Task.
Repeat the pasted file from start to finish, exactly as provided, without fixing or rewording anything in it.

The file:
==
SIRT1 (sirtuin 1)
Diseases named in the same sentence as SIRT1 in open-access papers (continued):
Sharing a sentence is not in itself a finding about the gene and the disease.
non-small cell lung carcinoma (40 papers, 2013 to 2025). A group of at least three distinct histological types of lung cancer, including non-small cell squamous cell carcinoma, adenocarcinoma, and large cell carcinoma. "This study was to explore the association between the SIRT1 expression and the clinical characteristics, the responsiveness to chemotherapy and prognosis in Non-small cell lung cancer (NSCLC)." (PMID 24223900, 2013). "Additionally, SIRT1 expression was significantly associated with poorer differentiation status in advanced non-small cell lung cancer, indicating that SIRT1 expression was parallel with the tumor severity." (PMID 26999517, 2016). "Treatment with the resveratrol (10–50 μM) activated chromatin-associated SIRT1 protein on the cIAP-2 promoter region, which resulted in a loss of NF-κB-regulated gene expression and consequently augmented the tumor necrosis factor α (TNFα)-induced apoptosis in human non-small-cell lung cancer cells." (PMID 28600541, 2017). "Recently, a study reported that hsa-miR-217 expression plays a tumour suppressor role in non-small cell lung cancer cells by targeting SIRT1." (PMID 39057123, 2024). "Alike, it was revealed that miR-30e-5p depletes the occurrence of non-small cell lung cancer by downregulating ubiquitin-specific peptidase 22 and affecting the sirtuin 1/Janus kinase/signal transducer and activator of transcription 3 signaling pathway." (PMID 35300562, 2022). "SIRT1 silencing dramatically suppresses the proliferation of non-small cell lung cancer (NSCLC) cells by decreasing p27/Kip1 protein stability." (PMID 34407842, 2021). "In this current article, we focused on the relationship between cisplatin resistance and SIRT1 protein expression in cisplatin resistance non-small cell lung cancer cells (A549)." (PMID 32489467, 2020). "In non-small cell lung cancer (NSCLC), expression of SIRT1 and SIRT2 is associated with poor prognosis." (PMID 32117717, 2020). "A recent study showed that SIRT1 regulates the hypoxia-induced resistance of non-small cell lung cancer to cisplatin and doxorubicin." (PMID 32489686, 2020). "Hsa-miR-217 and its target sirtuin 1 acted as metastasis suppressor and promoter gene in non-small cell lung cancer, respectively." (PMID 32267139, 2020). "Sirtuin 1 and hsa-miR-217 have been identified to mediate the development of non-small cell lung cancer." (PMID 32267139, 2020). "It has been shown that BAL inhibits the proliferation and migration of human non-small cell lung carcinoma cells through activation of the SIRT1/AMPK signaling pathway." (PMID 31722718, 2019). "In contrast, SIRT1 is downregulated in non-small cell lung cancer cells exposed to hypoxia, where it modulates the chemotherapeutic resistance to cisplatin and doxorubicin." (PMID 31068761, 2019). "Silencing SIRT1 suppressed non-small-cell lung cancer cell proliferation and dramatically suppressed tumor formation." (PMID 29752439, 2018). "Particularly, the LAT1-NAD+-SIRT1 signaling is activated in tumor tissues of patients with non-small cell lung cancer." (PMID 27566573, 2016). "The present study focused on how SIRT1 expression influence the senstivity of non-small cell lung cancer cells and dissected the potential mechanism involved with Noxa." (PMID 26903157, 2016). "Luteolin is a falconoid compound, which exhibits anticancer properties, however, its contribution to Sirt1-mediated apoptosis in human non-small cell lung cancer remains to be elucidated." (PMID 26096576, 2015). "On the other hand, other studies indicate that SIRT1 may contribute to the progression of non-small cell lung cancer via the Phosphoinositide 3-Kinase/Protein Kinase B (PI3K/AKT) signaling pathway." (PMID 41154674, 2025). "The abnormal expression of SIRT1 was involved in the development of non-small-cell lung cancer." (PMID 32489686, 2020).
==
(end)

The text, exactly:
SIRT1 (sirtuin 1)
Diseases named in the same sentence as SIRT1 in open-access papers (continued):
Sharing a sentence is not in itself a finding about the gene and the disease.
non-small cell lung carcinoma (40 papers, 2013 to 2025). A group of at least three distinct histological types of lung cancer, including non-small cell squamous cell carcinoma, adenocarcinoma, and large cell carcinoma. "This study was to explore the association between the SIRT1 expression and the clinical characteristics, the responsiveness to chemotherapy and prognosis in Non-small cell lung cancer (NSCLC)." (PMID 24223900, 2013). "Additionally, SIRT1 expression was significantly associated with poorer differentiation status in advanced non-small cell lung cancer, indicating that SIRT1 expression was parallel with the tumor severity." (PMID 26999517, 2016). "Treatment with the resveratrol (10–50 μM) activated chromatin-associated SIRT1 protein on the cIAP-2 promoter region, which resulted in a loss of NF-κB-regulated gene expression and consequently augmented the tumor necrosis factor α (TNFα)-induced apoptosis in human non-small-cell lung cancer cells." (PMID 28600541, 2017). "Recently, a study reported that hsa-miR-217 expression plays a tumour suppressor role in non-small cell lung cancer cells by targeting SIRT1." (PMID 39057123, 2024). "Alike, it was revealed that miR-30e-5p depletes the occurrence of non-small cell lung cancer by downregulating ubiquitin-specific peptidase 22 and affecting the sirtuin 1/Janus kinase/signal transducer and activator of transcription 3 signaling pathway." (PMID 35300562, 2022). "SIRT1 silencing dramatically suppresses the proliferation of non-small cell lung cancer (NSCLC) cells by decreasing p27/Kip1 protein stability." (PMID 34407842, 2021). "In this current article, we focused on the relationship between cisplatin resistance and SIRT1 protein expression in cisplatin resistance non-small cell lung cancer cells (A549)." (PMID 32489467, 2020). "In non-small cell lung cancer (NSCLC), expression of SIRT1 and SIRT2 is associated with poor prognosis." (PMID 32117717, 2020). "A recent study showed that SIRT1 regulates the hypoxia-induced resistance of non-small cell lung cancer to cisplatin and doxorubicin." (PMID 32489686, 2020). "Hsa-miR-217 and its target sirtuin 1 acted as metastasis suppressor and promoter gene in non-small cell lung cancer, respectively." (PMID 32267139, 2020). "Sirtuin 1 and hsa-miR-217 have been identified to mediate the development of non-small cell lung cancer." (PMID 32267139, 2020). "It has been shown that BAL inhibits the proliferation and migration of human non-small cell lung carcinoma cells through activation of the SIRT1/AMPK signaling pathway." (PMID 31722718, 2019). "In contrast, SIRT1 is downregulated in non-small cell lung cancer cells exposed to hypoxia, where it modulates the chemotherapeutic resistance to cisplatin and doxorubicin." (PMID 31068761, 2019). "Silencing SIRT1 suppressed non-small-cell lung cancer cell proliferation and dramatically suppressed tumor formation." (PMID 29752439, 2018). "Particularly, the LAT1-NAD+-SIRT1 signaling is activated in tumor tissues of patients with non-small cell lung cancer." (PMID 27566573, 2016). "The present study focused on how SIRT1 expression influence the senstivity of non-small cell lung cancer cells and dissected the potential mechanism involved with Noxa." (PMID 26903157, 2016). "Luteolin is a falconoid compound, which exhibits anticancer properties, however, its contribution to Sirt1-mediated apoptosis in human non-small cell lung cancer remains to be elucidated." (PMID 26096576, 2015). "On the other hand, other studies indicate that SIRT1 may contribute to the progression of non-small cell lung cancer via the Phosphoinositide 3-Kinase/Protein Kinase B (PI3K/AKT) signaling pathway." (PMID 41154674, 2025). "The abnormal expression of SIRT1 was involved in the development of non-small-cell lung cancer." (PMID 32489686, 2020).